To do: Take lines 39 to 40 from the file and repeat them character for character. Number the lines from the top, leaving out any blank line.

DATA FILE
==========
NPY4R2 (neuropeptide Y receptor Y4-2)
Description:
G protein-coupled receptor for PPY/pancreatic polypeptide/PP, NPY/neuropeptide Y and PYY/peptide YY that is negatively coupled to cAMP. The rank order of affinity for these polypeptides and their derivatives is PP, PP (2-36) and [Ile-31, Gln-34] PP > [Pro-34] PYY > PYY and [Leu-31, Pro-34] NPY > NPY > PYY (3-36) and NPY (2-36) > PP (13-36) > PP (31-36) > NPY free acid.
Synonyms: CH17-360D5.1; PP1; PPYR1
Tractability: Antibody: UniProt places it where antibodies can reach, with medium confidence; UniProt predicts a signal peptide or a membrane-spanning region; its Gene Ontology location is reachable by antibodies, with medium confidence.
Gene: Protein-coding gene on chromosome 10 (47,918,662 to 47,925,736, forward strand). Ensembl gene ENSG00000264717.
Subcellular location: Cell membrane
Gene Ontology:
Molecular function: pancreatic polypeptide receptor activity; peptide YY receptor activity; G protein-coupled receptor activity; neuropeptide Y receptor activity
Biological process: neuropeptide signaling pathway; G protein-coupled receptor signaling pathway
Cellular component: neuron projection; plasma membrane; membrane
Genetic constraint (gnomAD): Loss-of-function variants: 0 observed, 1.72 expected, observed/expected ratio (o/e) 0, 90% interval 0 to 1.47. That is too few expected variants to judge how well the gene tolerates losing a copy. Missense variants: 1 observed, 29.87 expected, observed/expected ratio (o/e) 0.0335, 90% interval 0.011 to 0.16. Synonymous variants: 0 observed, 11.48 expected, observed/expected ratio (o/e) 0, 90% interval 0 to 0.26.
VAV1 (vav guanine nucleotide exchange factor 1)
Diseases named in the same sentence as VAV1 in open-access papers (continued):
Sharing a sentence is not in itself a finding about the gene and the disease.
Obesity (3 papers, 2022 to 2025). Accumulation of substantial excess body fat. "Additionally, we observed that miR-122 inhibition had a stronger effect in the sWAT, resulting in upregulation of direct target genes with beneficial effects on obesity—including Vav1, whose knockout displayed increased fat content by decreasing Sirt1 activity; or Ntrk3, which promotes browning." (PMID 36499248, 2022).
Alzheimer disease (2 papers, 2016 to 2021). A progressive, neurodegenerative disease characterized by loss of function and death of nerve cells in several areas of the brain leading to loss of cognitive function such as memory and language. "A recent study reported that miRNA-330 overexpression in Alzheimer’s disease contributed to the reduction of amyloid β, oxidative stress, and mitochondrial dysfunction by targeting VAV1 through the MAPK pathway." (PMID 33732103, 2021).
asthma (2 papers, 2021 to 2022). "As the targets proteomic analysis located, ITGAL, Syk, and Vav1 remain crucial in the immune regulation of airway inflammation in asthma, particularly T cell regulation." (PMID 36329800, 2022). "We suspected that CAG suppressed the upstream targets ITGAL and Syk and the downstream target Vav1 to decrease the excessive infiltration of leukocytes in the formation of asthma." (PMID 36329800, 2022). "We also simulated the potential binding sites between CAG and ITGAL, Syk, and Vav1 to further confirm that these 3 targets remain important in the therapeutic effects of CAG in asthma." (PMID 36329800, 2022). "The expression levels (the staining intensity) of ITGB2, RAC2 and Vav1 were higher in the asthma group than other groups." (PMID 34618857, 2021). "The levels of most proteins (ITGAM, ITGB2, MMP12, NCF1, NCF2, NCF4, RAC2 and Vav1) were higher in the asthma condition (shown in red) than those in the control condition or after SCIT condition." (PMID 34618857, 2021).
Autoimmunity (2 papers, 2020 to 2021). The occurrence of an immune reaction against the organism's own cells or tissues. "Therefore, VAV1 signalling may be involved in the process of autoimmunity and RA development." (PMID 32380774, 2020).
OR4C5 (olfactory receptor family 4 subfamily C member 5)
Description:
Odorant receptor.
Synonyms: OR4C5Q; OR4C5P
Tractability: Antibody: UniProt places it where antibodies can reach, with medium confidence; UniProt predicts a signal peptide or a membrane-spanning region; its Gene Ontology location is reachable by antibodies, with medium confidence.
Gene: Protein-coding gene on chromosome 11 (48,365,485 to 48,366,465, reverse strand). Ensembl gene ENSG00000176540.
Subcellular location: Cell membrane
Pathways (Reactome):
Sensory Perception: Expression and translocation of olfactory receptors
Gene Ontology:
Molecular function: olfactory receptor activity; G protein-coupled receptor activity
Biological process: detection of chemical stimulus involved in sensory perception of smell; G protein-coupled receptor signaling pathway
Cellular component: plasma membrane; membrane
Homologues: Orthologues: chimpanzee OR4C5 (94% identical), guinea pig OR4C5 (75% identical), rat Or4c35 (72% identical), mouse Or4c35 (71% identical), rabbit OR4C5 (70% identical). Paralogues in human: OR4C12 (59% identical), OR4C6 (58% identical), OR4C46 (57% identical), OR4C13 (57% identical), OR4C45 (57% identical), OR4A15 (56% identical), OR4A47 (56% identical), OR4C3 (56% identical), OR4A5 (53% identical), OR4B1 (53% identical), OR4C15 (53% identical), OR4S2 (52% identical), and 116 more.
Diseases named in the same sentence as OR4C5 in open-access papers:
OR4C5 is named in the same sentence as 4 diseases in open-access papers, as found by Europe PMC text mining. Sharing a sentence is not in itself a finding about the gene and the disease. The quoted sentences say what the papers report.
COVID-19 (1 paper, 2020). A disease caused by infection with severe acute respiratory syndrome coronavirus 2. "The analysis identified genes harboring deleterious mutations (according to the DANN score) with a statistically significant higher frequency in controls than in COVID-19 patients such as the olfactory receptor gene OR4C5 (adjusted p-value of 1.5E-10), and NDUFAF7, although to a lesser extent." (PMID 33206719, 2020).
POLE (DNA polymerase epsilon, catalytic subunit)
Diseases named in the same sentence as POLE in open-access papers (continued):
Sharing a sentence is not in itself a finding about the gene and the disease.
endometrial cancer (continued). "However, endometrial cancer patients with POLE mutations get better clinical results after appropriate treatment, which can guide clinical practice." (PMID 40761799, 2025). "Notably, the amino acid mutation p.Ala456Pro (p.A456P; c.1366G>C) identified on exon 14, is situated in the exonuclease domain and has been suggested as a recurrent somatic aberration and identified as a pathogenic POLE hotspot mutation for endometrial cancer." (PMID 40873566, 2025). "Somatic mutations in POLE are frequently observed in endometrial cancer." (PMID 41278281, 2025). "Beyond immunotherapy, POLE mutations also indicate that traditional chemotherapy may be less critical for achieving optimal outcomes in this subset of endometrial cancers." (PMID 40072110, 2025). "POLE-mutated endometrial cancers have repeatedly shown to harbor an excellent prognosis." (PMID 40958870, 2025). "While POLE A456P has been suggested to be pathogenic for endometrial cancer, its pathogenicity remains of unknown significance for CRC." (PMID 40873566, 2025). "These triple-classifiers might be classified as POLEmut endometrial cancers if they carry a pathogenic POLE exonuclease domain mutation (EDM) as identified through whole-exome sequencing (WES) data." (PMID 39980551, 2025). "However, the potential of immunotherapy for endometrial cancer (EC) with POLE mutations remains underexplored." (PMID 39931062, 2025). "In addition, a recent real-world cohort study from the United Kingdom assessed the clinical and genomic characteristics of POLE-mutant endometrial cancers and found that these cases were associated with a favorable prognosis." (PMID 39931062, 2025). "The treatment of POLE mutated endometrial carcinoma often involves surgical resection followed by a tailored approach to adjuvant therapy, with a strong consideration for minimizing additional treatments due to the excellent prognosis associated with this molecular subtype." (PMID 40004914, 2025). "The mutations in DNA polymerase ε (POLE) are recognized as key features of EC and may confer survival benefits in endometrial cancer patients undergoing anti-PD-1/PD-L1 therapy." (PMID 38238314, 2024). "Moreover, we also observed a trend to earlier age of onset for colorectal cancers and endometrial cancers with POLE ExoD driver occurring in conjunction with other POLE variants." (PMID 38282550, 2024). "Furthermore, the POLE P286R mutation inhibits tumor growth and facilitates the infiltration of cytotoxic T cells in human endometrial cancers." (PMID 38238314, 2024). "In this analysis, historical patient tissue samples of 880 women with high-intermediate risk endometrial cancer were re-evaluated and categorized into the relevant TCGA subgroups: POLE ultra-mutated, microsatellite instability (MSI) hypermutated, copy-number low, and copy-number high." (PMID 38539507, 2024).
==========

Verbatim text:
Sharing a sentence is not in itself a finding about the gene and the disease.
endometrial cancer (continued). "However, endometrial cancer patients with POLE mutations get better clinical results after appropriate treatment, which can guide clinical practice." (PMID 40761799, 2025). "Notably, the amino acid mutation p.Ala456Pro (p.A456P; c.1366G>C) identified on exon 14, is situated in the exonuclease domain and has been suggested as a recurrent somatic aberration and identified as a pathogenic POLE hotspot mutation for endometrial cancer." (PMID 40873566, 2025). "Somatic mutations in POLE are frequently observed in endometrial cancer." (PMID 41278281, 2025). "Beyond immunotherapy, POLE mutations also indicate that traditional chemotherapy may be less critical for achieving optimal outcomes in this subset of endometrial cancers." (PMID 40072110, 2025). "POLE-mutated endometrial cancers have repeatedly shown to harbor an excellent prognosis." (PMID 40958870, 2025). "While POLE A456P has been suggested to be pathogenic for endometrial cancer, its pathogenicity remains of unknown significance for CRC." (PMID 40873566, 2025). "These triple-classifiers might be classified as POLEmut endometrial cancers if they carry a pathogenic POLE exonuclease domain mutation (EDM) as identified through whole-exome sequencing (WES) data." (PMID 39980551, 2025). "However, the potential of immunotherapy for endometrial cancer (EC) with POLE mutations remains underexplored." (PMID 39931062, 2025). "In addition, a recent real-world cohort study from the United Kingdom assessed the clinical and genomic characteristics of POLE-mutant endometrial cancers and found that these cases were associated with a favorable prognosis." (PMID 39931062, 2025). "The treatment of POLE mutated endometrial carcinoma often involves surgical resection followed by a tailored approach to adjuvant therapy, with a strong consideration for minimizing additional treatments due to the excellent prognosis associated with this molecular subtype." (PMID 40004914, 2025). "The mutations in DNA polymerase ε (POLE) are recognized as key features of EC and may confer survival benefits in endometrial cancer patients undergoing anti-PD-1/PD-L1 therapy." (PMID 38238314, 2024). "Moreover, we also observed a trend to earlier age of onset for colorectal cancers and endometrial cancers with POLE ExoD driver occurring in conjunction with other POLE variants." (PMID 38282550, 2024). "Furthermore, the POLE P286R mutation inhibits tumor growth and facilitates the infiltration of cytotoxic T cells in human endometrial cancers." (PMID 38238314, 2024). "In this analysis, historical patient tissue samples of 880 women with high-intermediate risk endometrial cancer were re-evaluated and categorized into the relevant TCGA subgroups: POLE ultra-mutated, microsatellite instability (MSI) hypermutated, copy-number low, and copy-number high." (PMID 38539507, 2024).